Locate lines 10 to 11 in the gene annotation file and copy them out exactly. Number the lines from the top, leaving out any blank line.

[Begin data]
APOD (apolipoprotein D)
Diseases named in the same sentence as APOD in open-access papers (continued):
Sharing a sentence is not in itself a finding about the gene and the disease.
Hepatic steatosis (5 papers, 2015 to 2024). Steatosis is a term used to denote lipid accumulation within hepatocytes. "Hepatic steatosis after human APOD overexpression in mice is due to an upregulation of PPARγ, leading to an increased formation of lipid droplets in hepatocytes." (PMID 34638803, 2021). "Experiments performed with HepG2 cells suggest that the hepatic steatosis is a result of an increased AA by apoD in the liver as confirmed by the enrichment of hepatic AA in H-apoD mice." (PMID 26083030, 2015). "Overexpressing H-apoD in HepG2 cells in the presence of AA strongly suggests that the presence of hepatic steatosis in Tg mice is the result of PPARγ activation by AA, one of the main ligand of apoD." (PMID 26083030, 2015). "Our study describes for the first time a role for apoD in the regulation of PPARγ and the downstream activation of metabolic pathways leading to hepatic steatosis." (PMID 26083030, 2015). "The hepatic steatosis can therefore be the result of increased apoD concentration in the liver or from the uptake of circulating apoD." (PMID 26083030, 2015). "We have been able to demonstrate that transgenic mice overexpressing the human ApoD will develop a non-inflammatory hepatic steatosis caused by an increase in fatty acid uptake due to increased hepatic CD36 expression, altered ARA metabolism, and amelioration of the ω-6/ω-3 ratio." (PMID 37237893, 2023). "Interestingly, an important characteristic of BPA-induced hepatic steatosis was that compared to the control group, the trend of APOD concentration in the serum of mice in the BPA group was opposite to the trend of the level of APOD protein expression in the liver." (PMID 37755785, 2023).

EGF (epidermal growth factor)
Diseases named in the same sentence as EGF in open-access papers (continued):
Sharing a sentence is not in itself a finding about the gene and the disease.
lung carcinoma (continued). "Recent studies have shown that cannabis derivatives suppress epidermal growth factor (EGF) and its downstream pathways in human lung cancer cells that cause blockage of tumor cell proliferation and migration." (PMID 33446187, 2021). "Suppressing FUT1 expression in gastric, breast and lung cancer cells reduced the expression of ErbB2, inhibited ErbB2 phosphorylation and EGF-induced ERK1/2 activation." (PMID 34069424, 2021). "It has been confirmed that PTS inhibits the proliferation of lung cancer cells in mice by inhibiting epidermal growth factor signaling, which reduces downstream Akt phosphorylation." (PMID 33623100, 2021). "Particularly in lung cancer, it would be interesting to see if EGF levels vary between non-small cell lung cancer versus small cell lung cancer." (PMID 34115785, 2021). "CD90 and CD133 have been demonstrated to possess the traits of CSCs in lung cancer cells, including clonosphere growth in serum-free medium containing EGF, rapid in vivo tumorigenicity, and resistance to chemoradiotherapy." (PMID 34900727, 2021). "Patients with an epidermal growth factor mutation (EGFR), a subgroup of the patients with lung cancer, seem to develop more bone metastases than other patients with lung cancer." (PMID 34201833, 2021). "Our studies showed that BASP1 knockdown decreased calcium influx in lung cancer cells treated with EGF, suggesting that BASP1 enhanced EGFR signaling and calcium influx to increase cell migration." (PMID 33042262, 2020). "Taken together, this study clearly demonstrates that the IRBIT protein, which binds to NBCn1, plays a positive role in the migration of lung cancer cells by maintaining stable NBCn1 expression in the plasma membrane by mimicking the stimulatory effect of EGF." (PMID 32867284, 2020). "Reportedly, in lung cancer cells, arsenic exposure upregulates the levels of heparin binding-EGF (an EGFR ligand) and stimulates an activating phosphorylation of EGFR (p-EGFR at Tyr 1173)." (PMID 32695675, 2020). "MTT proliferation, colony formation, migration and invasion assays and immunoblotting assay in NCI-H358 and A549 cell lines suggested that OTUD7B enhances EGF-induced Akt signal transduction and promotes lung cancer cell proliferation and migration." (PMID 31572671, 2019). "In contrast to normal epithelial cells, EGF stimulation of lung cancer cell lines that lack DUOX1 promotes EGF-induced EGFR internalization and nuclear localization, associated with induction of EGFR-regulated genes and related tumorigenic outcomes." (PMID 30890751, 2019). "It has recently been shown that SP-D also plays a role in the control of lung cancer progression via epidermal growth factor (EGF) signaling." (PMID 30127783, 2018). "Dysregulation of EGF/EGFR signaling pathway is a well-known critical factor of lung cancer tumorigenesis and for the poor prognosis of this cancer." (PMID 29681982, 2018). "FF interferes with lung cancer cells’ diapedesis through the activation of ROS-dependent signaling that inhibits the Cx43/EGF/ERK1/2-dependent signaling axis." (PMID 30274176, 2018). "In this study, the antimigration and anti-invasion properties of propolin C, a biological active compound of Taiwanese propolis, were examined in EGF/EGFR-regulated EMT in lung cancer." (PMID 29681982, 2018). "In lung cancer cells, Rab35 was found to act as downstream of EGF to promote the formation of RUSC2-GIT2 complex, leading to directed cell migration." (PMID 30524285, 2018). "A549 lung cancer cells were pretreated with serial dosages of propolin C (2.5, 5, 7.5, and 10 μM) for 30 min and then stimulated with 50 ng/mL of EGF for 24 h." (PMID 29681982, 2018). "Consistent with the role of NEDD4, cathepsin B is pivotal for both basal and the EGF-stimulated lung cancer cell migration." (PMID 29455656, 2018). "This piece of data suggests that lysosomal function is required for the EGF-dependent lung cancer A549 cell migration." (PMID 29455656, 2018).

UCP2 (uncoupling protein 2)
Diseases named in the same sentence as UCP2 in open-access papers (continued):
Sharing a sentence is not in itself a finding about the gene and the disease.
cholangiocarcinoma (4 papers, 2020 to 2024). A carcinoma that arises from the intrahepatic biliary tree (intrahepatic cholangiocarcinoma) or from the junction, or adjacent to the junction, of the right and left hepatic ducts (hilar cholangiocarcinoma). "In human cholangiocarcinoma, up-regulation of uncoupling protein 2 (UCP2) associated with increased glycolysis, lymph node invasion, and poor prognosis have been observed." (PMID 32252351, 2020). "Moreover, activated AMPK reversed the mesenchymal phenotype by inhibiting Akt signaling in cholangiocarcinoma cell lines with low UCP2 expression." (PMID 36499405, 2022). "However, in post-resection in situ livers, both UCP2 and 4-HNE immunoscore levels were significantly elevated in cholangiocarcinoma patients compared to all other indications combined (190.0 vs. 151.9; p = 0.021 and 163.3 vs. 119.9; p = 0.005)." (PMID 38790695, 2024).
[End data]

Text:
Diseases named in the same sentence as UCP2 in open-access papers (continued):
Sharing a sentence is not in itself a finding about the gene and the disease.